“We can still turn this round, but Gordon is not listening. He is lashing out and reacting to headlines. It’s all so reminiscent of the last months of John Major."
A comparison between John Major and Gordon Brown is in fact very interesting, but mostly for the contrasts it brings out not the similarities. Assuming for the moment that the relationship between No 10 and its parliamentary colleagues is in fact reminiscent of the last days of the Major premiership, this is what a comparison reveals:
- John Major was elected in 1992 with a majority of around 20, which by the end had dwindled in one way or another to practically zero.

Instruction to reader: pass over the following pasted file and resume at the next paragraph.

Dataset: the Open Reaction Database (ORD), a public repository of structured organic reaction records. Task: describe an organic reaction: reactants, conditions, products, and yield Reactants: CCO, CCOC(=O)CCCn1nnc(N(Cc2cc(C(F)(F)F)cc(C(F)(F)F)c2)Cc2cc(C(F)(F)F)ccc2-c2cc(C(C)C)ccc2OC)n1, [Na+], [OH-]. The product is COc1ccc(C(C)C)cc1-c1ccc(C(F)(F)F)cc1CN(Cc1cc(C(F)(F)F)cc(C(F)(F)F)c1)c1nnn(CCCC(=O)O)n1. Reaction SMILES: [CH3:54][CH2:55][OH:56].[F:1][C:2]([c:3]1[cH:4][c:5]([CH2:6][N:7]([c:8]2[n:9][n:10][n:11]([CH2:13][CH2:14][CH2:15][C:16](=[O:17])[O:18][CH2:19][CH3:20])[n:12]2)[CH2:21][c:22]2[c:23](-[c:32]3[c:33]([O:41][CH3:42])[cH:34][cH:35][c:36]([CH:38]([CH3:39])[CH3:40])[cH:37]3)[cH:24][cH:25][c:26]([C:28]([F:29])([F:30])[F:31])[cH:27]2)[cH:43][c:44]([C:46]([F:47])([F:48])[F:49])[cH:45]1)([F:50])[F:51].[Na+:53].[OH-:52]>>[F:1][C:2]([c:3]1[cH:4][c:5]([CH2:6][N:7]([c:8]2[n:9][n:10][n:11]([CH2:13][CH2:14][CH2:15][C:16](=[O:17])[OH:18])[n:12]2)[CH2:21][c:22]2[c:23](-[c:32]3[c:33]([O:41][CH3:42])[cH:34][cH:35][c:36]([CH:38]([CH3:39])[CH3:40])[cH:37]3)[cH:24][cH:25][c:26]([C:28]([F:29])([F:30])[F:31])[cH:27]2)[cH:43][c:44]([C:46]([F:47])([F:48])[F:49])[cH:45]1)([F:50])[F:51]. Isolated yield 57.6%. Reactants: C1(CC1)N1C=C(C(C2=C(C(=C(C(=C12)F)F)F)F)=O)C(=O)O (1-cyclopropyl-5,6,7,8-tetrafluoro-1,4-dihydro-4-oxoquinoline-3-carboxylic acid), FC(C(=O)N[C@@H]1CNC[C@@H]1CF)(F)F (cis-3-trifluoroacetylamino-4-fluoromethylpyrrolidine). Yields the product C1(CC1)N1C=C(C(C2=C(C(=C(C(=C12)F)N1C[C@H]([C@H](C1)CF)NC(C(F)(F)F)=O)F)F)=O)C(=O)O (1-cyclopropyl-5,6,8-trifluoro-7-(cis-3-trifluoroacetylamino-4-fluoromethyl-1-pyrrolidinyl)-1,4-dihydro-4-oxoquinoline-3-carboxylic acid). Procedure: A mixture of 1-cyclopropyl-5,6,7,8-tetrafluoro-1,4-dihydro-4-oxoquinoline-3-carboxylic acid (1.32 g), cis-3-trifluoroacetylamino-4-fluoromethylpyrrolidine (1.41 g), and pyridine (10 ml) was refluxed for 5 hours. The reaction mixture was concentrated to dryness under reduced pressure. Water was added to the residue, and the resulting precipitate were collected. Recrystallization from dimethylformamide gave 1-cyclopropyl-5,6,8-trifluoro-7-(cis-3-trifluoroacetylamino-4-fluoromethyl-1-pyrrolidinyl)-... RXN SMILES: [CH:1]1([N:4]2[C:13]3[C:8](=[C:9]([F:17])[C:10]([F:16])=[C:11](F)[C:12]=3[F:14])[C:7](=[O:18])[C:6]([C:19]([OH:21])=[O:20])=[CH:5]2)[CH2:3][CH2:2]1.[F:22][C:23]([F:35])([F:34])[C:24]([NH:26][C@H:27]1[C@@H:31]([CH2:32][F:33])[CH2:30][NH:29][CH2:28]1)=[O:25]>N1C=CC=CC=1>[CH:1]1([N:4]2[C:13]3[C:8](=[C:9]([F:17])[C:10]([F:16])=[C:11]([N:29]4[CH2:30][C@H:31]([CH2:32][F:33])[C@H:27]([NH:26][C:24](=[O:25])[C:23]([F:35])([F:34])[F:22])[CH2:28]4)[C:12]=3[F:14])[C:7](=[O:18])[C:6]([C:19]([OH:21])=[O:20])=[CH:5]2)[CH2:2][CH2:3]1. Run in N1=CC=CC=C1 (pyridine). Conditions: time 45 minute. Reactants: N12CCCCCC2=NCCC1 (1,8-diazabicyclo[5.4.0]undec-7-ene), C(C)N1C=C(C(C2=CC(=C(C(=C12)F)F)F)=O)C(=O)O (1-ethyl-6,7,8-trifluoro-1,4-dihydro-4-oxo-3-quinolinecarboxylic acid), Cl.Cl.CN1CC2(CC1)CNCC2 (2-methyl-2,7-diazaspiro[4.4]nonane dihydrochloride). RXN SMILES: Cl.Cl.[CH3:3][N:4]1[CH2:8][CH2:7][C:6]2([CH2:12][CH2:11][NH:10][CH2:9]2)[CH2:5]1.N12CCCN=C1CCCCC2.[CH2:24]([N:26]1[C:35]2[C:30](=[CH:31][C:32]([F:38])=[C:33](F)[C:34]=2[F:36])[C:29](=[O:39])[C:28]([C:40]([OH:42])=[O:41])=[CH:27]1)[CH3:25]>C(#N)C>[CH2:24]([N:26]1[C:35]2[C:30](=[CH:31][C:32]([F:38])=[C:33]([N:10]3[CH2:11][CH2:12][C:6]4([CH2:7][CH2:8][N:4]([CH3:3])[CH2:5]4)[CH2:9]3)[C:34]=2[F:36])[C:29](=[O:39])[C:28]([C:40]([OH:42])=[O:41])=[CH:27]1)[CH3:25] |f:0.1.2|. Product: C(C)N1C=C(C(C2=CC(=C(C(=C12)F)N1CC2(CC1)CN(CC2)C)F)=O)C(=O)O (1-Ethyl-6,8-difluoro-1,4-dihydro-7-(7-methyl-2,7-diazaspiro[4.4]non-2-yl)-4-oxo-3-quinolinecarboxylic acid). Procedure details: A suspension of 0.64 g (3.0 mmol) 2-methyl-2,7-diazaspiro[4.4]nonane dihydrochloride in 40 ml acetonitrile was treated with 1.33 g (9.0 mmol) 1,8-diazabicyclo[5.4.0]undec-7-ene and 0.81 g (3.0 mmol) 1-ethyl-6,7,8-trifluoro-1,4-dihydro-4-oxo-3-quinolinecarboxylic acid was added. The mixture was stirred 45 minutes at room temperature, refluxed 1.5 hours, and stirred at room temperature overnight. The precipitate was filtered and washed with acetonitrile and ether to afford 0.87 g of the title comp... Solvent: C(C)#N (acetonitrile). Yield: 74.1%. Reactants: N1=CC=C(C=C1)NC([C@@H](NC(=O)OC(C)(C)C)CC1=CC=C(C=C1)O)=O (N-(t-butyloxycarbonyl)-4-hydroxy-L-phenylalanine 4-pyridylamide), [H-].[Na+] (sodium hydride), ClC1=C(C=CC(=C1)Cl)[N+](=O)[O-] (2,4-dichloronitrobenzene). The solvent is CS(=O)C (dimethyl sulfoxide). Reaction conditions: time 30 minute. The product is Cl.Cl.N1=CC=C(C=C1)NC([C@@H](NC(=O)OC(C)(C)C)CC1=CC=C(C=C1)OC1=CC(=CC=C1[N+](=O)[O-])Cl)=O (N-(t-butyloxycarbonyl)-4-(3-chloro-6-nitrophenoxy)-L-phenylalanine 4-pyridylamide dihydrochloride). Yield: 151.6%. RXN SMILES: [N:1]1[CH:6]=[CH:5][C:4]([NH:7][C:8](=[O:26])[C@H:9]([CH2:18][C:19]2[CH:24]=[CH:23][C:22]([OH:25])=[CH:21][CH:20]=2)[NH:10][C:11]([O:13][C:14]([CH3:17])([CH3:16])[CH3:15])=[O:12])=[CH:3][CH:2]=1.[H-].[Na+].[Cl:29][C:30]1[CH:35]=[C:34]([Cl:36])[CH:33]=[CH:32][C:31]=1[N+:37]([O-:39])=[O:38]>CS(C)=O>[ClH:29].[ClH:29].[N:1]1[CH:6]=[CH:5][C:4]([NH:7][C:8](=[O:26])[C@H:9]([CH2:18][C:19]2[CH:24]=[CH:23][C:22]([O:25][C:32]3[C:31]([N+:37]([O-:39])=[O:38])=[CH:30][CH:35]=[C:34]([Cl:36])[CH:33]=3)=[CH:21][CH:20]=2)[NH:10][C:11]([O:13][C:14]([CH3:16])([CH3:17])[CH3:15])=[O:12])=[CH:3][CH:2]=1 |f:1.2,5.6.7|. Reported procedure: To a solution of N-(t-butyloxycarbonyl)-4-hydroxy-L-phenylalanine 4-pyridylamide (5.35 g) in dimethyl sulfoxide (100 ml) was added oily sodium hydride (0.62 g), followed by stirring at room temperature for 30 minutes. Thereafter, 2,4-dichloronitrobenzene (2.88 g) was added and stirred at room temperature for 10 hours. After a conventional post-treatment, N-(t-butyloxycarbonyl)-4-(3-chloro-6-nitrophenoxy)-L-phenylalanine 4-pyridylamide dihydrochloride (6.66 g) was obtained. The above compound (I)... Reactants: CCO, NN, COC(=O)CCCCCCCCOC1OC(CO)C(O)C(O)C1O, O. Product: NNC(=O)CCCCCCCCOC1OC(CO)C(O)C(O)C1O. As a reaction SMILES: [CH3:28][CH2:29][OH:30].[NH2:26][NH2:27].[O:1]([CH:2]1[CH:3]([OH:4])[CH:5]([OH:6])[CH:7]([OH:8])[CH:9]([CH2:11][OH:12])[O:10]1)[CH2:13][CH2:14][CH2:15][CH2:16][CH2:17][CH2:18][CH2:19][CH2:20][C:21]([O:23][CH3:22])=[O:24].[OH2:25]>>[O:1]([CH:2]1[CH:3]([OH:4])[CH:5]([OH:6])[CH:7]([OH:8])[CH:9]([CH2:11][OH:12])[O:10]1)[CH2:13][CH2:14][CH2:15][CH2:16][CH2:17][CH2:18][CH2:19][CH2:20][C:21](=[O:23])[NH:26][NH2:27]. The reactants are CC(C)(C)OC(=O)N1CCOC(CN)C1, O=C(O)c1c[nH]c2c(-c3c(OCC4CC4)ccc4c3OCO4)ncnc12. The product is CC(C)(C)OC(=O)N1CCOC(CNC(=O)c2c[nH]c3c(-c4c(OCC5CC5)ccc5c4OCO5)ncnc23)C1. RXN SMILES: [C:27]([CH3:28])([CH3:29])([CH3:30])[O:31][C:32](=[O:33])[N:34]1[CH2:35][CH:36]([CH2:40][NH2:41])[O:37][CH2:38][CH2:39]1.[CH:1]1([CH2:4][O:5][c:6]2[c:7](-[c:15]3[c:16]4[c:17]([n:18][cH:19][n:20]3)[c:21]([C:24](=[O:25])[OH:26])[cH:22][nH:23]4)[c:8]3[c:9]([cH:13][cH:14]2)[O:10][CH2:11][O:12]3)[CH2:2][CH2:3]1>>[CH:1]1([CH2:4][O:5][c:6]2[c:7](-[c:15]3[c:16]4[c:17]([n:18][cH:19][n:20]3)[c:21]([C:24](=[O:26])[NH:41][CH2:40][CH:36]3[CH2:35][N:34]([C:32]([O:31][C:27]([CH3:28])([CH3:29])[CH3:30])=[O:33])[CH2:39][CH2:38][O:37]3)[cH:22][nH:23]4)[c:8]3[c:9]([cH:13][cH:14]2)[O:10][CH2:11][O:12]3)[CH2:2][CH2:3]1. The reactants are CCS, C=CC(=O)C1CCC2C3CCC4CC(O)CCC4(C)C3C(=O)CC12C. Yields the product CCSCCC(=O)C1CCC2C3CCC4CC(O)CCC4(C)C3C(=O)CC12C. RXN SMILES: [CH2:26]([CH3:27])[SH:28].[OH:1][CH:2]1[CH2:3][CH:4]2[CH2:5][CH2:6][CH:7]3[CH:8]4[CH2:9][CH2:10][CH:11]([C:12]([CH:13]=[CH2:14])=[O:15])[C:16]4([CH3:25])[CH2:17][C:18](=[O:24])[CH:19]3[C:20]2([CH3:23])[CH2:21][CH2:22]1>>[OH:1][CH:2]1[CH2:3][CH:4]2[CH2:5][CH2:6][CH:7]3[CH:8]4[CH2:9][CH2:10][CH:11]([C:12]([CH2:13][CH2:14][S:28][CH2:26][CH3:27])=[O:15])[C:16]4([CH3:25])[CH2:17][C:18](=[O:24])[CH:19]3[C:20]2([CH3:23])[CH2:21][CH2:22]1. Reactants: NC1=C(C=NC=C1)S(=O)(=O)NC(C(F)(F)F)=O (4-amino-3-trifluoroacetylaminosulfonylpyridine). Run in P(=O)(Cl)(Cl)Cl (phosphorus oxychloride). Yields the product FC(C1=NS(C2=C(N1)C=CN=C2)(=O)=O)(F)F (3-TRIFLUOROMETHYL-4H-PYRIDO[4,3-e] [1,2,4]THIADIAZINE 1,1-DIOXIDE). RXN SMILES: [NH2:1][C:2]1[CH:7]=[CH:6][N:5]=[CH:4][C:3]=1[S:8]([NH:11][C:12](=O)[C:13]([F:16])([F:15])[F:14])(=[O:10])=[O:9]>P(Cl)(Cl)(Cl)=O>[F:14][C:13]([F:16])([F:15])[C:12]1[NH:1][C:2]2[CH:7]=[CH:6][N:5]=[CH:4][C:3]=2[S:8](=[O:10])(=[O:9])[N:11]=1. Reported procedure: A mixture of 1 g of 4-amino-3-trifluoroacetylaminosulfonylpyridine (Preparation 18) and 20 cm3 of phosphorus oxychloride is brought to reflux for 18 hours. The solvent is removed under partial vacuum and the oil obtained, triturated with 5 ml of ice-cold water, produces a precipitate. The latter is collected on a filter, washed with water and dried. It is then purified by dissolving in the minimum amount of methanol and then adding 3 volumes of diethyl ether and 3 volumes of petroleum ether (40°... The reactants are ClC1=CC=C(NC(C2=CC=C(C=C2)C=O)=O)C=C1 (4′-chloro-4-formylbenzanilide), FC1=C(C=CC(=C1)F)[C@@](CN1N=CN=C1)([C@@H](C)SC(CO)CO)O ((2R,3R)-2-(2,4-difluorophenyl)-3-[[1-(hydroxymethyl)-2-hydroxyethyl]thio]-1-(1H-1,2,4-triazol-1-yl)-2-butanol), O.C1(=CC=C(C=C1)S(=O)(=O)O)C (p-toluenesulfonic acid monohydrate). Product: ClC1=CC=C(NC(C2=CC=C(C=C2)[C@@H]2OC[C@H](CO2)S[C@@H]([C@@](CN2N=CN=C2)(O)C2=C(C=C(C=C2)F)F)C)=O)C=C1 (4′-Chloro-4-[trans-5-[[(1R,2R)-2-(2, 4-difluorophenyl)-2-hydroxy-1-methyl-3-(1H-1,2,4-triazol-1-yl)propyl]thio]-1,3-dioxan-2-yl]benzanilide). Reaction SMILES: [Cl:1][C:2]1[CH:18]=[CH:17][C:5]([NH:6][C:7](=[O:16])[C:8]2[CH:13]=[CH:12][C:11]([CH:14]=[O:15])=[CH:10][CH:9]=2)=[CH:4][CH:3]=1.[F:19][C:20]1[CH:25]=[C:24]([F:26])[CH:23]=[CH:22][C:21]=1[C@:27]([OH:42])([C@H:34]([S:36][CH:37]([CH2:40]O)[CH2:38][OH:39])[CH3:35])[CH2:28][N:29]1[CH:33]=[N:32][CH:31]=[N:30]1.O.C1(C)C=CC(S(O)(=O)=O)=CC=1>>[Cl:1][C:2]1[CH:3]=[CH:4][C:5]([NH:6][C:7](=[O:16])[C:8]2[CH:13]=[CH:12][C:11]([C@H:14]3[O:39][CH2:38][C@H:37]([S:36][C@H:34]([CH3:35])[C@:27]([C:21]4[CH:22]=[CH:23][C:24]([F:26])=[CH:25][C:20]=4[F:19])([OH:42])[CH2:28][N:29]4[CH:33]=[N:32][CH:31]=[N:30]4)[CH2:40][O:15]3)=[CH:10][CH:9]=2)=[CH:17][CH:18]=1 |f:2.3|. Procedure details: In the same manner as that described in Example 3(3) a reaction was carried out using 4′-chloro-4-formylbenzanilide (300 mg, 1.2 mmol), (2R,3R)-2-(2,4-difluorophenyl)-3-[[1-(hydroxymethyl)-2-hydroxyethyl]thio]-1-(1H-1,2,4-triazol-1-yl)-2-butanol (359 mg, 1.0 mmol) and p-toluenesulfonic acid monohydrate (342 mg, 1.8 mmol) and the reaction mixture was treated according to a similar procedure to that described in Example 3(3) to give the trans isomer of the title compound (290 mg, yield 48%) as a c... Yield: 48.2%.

- Gordon Brown inherited a majority of 64 or so. Which has declined slightly but is still far greater than the best that Major ever had (in his 2nd term).
By contrast Gordon Brown, with his far larger majority, is now finding that he cannot get his legislation past his own backbenchers. Of course this isn't helped by taking the wrong side of the argument as he did over the rights of Gurkhas to settle here, but that is just a simple demonstration of his lack of sound judgment and bad policy making.
(As an aside: is this a sudden loss of good judgement, or do you believe he never had particularly good judgement?)
The economy that John Major handed over to Gordon Brown was thriving, with steady growth and falling unemployment; the economy that GB is going to hand over to David Cameron is characterised by deep recession, rising unemployment, record bankruptcies and national debt and budget deficits that defy the imagination they are so large. This is what the comparison between John Major and Gordon Brown reveals.
(Afternote: for the view from the horse's mouth, so to speak, see: Link)